The event that spawned our creation was the sale and proposed development of the Stray Winds Farm. We applaud Triple Crown Corporation’s (“TCC”) efforts to meet with SWAN and create a dialogue for cooperation, collaboration, and constructive engagement. We have met, and will continue to meet, with officers from TCC as well as all interested parties affected by the proposed development.   

However, this process of partnership and collaboration has been a challenge. At a workshop session on February 14, 2006 with the Supervisors, TCC presented a plan for the Stray Winds Farm for up to 494 dwelling units. The plan had limited buffers, no improvements to McIntosh and Crums Mill Roads, no senior housing, and below-market townhouses. The Supervisors cited concern about the traffic, but noted that issue fell under the purview of Penn DOT. At that meeting, we stated that SWAN could not support TCC’s plan while the housing figures moved from 402 to 453 to 495 and possibly up to 745 units for the proposed Traditional Neighborhood Development model.

SWAN did support TCC’s plan on April 27, 2006 when the Stray Winds plan was presented to this Board. Members of our group previously provided testimony for and against an identical application. TCC has continued to address the concerns of various neighboring property owners.  As we noted in our testimony before the Zoning Hearing Board, SWAN can not offer a legal opinion, only TCC can explicitly address legal, technical, and financial matters related to their variance request.

We believe this project represents a innovative social partnership that will help Lower Paxton grow smart. The TCC-SWAN agreement may be the first proposed Community Benefits Agreement (“CBA”) in Central Pennsylvania.

In the past, protracted  litigation based on NIMBY  (“Not In My Backyard”) was the norm in suburban enclaves. This CBA is also unique in that previous agreements have been executed primarily in low-income or inner-city venues. Lower Paxton Township played a critical role in encouraging and facilitating  dialogue between industry and township residents.

TCC addressed many of the concerns raised by those who live in close proximity to the farm, and agreed to attach the following reasonable conditions to the variance request application before the Zoning Hearing Board:

  • Specifically, TCC agreed to provide age restricted housing on lots 3 and 6, increased the size of  natural buffers, build, construct and maintain a 8,400’ bike and pedestrian pathway, and supplanted low-end townhouses off of Paxton Church and Crums Mill Road with more desirable units. TCC has also taken out additional developable land, pushed the amount of preserved open space in Lower Paxton Township up to 48% (or 111 acres), and extended buffers on the Paxton Creek up to 150” on each side of the waterway.
  • The Company’s original plan contained a minimal land buffer on Paxton Church Road from Crums Mill Road back beyond Haven Croft. We asked TCC to insert a 50’ to 70’ buffer, plant evergreen tress, and move the development north. The Company agreed to SWAN’s requests and lost three units in the process.
  • As a condition for the variance, TCC has agreed not to seek condemnations for Hillsdale, Valley View and Woodcrest Roads and Woodcrest Circle, or build “as a right” on Hillsdale and Valley View Roads. TCC allowed SWAN to reconfigure the unit layout in lot 6 that abuts Valley View Road.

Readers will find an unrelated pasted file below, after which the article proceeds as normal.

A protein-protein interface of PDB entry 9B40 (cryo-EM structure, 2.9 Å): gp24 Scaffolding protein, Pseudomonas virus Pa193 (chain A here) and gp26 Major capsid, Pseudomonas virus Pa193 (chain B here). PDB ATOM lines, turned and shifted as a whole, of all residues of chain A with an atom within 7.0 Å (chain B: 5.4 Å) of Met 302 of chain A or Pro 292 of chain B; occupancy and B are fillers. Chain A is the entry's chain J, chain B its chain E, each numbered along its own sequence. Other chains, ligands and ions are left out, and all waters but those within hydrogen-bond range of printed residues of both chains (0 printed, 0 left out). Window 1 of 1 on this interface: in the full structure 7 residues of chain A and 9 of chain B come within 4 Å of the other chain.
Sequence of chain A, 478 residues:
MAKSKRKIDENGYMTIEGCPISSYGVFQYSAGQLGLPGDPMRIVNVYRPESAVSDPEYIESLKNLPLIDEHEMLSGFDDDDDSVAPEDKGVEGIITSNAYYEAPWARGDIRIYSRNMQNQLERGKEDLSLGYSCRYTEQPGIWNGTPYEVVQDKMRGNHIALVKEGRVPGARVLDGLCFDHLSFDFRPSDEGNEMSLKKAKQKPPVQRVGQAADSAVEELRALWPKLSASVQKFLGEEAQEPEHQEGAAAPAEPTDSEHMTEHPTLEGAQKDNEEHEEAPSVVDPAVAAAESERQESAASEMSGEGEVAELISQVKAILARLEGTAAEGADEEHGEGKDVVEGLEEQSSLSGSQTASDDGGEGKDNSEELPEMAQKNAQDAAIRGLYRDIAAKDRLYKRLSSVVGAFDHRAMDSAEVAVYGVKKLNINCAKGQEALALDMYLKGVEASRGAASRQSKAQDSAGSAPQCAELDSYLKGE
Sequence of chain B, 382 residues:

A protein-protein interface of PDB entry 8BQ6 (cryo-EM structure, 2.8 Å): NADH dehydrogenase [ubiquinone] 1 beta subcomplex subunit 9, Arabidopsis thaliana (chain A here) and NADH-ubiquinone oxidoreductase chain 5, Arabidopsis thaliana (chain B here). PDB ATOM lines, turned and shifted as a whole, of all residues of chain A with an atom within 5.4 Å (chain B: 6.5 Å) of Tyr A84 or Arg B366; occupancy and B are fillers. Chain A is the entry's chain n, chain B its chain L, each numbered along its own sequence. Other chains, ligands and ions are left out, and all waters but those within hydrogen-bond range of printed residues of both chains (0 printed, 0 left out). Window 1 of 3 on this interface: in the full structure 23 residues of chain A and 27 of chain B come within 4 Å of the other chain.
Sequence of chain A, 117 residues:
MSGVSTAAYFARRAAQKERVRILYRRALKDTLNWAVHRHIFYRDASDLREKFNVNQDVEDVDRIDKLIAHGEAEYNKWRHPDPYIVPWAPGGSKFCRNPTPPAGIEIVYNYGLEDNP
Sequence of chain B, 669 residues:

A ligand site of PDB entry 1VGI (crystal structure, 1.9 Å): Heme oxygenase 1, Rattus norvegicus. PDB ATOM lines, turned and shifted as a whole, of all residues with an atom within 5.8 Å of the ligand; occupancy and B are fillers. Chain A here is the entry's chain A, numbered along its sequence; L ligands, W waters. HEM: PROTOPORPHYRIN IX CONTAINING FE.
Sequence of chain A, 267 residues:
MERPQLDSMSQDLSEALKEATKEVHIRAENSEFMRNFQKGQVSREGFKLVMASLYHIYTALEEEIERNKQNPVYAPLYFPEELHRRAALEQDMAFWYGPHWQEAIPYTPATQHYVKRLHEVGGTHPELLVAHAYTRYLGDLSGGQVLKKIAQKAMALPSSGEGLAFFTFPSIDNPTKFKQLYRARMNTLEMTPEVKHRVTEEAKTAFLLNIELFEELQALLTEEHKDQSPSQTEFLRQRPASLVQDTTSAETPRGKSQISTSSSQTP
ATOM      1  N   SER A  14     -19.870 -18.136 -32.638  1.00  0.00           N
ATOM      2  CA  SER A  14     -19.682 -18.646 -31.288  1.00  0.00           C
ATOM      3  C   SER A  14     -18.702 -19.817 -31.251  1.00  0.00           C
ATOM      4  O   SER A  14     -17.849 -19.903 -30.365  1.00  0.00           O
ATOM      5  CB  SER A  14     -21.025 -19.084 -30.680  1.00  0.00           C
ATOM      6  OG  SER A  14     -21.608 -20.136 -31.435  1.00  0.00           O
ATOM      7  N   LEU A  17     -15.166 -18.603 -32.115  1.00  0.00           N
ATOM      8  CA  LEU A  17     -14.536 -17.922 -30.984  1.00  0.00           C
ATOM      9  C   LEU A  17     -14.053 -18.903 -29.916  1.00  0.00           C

• TCC has also committed to 8,400’ pedestrian and bike pathways on the perimeter of portions of  lots that are contiguous to Paxton Church, Crums Mill and McIntosh Roads. Lighting will be extended to the trail for safety and security reasons.
    While we are anxious to move pedestrians off the road; especially during dawn and dusk hours, we feel there may be a need for additional lighting. TCC is open to the idea of more lamps, and receptive to the use of LED lighting on the Trail. This combination would use substantially less electricity, and comply with the “Dark Skies” program which is designed to prevent light pollution.

The number of units was the most difficult part of the negotiations and a sore spot for SWAN members. TCC has accommodated SWAN on a number of concepts and committed to age restricted units in Lots 3 and 6 as part of their variance request. In other words, 53% of the units will be sold to active township residents 55 and older. This proposal grows the tax base without stressing the capacity of the Central Dauphin School District.

SWAN provided detailed concerns to the Supervisors and Planning Commission relating to traffic congestion and safety challenges. We remain concerned about the ability of our roads to accommodate increased traffic during regular and peak periods now, tomorrow and into the future with increased development.

SWAN is fully aware that additional impacts will occur as a result of development along Colonial Road. TCC has agreed to spend $1.8 million to address chronic traffic problems in the Township. TCC has also agreed to contour an already dangerous intersection at McIntosh and Crums Mill Roads as well as McIntosh and Colonial Roads, and the Company will be required to make other improvements to roadways within their boundaries as well as maintain internal traffic conduits.

We appreciated the effort made by TCC to incorporate our comments, concerns, and suggestions. SWAN is vested in the process and we will continue to work with representatives from the Township as well as officers of TCC in the development of the Stray Winds Farm.